Tuesday, October 28, 2008

OMFG For Real


After days of horrible news after horrible news (I couldn't even bring myself to write about the tragedy that befell Jennifer Hudson and her sister), an email from the Obama Campaign brightened my day.

Obama will be having an election night event in Grant Park, which you can register for online tickets here. Gates open at 8:30, but can you imagine the crowd that will be there, just to experience this moment of history, to hear whatever this man has to say to us as he begins his path towards ushering America into a new dawn (or, heaven forbid, console us as America stands in front of a social/political/international firing squad)?!


Sunday, October 26, 2008

Groovy, Baby

I love "Electric Feel" by MGMT. It makes me want to dance as soon as I hear it.

Thursday, October 23, 2008


David Sedaris, a writer who I have already fully disclosed my love for, has written a short piece in the New Yorker about Undecided voters in this year's election appropriately titled "Undecided." In true Sedaris fashion it's thoughtful, hilarious, and a must read. Enjoy!

Monday, October 20, 2008

If You Like It Then You Shoulda Put A Ring On It

1. I wish I could dance like that.
2. I wish I looked like that.
3. Damn, that's a big ring.
4. I can not get this song or its Fossy-esque dance moves out of my head. Pretty embarrassing, but I try to do them at my desk without the same flawless results.

Are You Afraid of the Dark?

Well, you shouldn't be. Especially if we're talking about the Art Institute's Art After Dark event this Friday. The event series is definitely not one to be missed: you get to view relatively new exhibits (this month, Henri Cartier-Bresson's photojournalistic glimpse of Paris are on display), see amazing performance art courtesy of Collaboraction, dance, people watch, drink, and eat to your heart's content. The Art Institute (111 S. Michigan Ave.) intends to keep the party going with an after party at the Base Bar at the Hard Rock Hotel (230 N. Michigan Ave.). To order tickets, click here.

Saturday, October 18, 2008

Chicago International Film Festival

The Chicago International Film Festival, in its forty-fourth year, is on in various movie theaters across the city. Click here for a list of the must see/skip movies on the schedule according to Metromix. My picks: Gael Garcia Bernal's "Deficit", animator and director Bill Plympton's "Idiots and Angels", and Charlie Kaufman's "Synecdoche, NY" starring Phillip Seymour Hoffman, just to name a few.

Thursday, October 16, 2008

"Bottom of the Ninth....Nine Runs Down...and [McCain is] the Cubs..."

(photo credit: Damen Winter for the New York Times)

Last night, my boyfriend and I watched the final Presidential Debate at the Chicago History Museum (1601 N. Clark), a part of their In the K/Now series. The evening began with a moderator and speakers, including 848 and WBEZ political reporter Ben Calhoun (you're amazing on 848!), and two other gentleman whose names I couldn't hear, sadly. The gem above is from one of them, continuing the use of sports analogies throughout the discussion.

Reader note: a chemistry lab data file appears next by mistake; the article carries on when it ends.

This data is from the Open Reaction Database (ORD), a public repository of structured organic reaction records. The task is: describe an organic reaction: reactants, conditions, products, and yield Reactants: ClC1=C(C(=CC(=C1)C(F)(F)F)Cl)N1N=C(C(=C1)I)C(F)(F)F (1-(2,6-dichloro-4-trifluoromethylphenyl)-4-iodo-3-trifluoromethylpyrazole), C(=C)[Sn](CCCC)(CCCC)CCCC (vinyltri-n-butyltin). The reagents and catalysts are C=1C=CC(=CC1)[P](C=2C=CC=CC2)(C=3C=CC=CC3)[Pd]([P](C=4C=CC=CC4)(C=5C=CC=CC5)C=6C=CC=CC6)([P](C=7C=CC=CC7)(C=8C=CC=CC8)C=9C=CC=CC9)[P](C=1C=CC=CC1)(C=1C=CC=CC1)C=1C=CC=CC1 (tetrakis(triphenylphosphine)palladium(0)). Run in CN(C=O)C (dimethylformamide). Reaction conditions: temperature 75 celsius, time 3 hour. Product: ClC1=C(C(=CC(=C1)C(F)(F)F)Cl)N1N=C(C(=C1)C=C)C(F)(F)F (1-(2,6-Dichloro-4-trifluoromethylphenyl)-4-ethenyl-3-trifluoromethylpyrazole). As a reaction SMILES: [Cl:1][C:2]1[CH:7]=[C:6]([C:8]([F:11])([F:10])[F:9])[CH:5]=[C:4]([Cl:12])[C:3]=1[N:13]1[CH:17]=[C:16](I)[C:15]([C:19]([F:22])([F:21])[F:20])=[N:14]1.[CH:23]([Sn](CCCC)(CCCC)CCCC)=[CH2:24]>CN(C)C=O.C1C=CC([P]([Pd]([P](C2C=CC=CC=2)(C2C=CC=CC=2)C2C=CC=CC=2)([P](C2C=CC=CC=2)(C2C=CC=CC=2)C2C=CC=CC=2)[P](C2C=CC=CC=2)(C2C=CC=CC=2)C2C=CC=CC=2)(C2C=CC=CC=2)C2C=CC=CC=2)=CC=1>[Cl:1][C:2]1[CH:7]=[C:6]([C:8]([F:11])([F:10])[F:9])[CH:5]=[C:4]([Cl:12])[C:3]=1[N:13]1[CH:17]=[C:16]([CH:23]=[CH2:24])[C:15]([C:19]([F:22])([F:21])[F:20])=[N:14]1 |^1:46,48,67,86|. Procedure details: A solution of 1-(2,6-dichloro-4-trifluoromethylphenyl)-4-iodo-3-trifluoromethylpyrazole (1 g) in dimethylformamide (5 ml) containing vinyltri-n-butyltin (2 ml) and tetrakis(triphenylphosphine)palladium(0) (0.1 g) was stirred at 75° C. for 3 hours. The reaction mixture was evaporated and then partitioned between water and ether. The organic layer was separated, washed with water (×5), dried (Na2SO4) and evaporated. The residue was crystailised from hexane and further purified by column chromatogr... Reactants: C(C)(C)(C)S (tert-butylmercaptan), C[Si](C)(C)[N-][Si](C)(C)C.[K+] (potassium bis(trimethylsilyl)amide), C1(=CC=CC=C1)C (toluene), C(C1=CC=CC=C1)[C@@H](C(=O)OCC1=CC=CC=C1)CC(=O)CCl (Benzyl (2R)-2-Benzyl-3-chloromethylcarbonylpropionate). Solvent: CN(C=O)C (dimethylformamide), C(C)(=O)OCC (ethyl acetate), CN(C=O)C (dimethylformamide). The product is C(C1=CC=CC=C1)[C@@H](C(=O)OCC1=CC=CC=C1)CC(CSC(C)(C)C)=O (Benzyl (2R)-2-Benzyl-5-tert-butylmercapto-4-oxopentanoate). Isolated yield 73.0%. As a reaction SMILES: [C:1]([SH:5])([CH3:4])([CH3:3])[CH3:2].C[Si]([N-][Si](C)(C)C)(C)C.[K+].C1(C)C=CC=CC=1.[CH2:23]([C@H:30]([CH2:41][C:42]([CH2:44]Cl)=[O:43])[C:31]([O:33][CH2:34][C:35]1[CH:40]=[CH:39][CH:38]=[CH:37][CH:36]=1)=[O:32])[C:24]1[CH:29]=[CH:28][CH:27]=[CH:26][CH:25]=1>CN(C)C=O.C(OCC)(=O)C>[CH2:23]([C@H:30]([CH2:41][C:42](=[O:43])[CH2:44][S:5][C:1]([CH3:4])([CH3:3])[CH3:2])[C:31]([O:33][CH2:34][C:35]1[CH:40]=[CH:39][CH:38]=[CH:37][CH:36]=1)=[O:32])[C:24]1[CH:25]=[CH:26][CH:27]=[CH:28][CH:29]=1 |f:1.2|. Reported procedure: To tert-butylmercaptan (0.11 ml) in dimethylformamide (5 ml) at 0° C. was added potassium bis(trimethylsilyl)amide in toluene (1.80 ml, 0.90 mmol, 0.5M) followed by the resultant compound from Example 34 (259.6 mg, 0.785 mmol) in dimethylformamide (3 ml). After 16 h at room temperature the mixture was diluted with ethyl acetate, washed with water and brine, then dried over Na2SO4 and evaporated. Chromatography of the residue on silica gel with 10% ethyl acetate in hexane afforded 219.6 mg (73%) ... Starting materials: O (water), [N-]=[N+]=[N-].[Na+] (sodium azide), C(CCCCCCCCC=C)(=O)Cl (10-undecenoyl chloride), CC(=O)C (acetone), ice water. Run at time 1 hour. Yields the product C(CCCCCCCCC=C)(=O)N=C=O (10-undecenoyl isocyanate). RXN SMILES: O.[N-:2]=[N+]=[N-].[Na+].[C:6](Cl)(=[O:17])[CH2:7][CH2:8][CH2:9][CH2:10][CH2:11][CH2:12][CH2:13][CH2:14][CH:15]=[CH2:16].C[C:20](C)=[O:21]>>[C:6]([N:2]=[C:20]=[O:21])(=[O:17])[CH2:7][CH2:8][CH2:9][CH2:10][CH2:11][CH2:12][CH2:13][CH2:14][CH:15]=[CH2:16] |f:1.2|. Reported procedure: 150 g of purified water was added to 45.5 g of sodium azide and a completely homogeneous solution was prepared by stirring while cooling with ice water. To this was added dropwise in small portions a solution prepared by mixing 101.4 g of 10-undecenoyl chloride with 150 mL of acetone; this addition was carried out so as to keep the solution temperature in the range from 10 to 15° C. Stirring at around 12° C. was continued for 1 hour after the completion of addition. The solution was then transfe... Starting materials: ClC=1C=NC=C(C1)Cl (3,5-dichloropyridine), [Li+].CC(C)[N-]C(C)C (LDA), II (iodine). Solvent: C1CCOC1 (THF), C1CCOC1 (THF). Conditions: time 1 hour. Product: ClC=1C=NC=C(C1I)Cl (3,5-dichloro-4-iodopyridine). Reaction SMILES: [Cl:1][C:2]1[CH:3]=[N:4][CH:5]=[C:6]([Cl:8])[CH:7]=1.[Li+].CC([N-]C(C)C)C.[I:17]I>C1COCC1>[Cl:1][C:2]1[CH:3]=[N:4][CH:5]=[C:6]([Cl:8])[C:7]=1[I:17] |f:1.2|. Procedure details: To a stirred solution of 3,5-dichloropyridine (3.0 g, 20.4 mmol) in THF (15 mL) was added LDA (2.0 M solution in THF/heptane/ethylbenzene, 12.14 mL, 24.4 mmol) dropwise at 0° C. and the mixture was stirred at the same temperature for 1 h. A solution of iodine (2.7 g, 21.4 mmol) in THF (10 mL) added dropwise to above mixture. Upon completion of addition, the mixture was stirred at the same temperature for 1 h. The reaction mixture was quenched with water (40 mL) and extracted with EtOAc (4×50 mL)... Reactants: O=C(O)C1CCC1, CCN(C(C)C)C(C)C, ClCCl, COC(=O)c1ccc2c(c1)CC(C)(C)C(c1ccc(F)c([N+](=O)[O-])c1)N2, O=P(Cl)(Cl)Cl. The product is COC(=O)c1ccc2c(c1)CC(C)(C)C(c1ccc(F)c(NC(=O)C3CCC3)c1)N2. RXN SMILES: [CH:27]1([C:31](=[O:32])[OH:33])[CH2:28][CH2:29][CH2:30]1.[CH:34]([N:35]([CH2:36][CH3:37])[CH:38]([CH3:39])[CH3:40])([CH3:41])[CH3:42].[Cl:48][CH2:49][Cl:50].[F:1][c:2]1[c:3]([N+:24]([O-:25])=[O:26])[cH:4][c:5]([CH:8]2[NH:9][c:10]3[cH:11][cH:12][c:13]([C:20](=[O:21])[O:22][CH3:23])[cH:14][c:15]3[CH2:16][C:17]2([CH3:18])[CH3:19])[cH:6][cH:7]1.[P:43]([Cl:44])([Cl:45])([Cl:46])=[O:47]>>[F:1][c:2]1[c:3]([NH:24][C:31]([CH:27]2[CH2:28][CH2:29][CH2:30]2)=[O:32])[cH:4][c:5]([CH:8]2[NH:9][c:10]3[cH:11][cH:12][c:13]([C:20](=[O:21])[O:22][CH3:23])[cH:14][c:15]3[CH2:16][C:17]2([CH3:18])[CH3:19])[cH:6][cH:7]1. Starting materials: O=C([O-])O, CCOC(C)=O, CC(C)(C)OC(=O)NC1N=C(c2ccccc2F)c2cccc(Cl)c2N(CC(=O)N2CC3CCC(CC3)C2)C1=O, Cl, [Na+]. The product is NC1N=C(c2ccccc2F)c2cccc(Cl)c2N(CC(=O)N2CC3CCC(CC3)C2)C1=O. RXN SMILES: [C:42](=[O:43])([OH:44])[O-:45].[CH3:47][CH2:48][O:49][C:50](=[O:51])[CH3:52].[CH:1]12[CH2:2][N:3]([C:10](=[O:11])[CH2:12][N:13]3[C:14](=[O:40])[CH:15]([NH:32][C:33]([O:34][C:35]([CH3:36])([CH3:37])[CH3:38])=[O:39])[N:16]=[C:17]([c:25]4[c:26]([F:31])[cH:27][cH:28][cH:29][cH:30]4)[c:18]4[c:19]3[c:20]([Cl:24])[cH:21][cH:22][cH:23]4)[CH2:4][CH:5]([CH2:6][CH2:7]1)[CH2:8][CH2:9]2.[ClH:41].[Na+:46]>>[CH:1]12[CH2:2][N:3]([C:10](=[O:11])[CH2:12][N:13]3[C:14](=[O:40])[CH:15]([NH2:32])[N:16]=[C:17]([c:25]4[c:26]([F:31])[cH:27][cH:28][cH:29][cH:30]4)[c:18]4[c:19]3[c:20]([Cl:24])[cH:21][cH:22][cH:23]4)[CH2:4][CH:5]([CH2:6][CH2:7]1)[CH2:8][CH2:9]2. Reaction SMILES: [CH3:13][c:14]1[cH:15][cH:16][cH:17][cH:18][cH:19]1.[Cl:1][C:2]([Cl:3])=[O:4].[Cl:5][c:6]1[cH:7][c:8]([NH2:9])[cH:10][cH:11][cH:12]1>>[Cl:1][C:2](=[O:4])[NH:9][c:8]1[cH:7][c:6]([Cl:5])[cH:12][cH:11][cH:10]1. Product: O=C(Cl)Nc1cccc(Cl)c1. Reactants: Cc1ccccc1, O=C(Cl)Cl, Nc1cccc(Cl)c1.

The crowd and panel were decidedly for Obama and we all laughed heartily at every dig at McCain's sinking ship. I had hoped there would be an equal mix of conservative and liberal speakers, just to make things interesting, but I guess its hard to find McCain supporters in this blue state and in Obama's home turf of Chicago. In effect, the panel was preaching to an enthusiastic choir, with only three undecideds in the room.

After the panel discussion, we watched the debate. I thought it was the best debate between the two, with moderator Bob Schieffer getting more specifics out of the candidates than before. Joe the Plumber made the audience gag, McCain's erratic facial ticks scared us all, and Obama's calm under McCain's lies and misrepresentations made me think all the more that this man needs to be in the White House.

Although there wasn't a follow up by the panel after the debate, overall I enjoyed my first experience at the Chicago History Museum and look forward to attending any other of their special events that pique my interest.

Thursday, October 9, 2008

Another Voting Reminder

For all my talk about being registered to vote, I should also add that one should make sure their voter registration is up-to-date so they can go to the correct voting location. I used Vote For Change to download and print forms updating my voter registration and for some reason, this change hasn't been noted on the website or the Chicago Board of Elections site either.

I could either go back down to the South Side (where I am currently registered) to vote come election day, go in person to the Cook County Clerk office downtown and update my registration there, or vote early at a nearby Northwest side location.

I'm leaning towards early voting - I doubt some October surprise is going to sway my vote. But again, make sure you're registered to vote and know where your district's polling site is!

Tuesday, October 7, 2008

Love Lock Down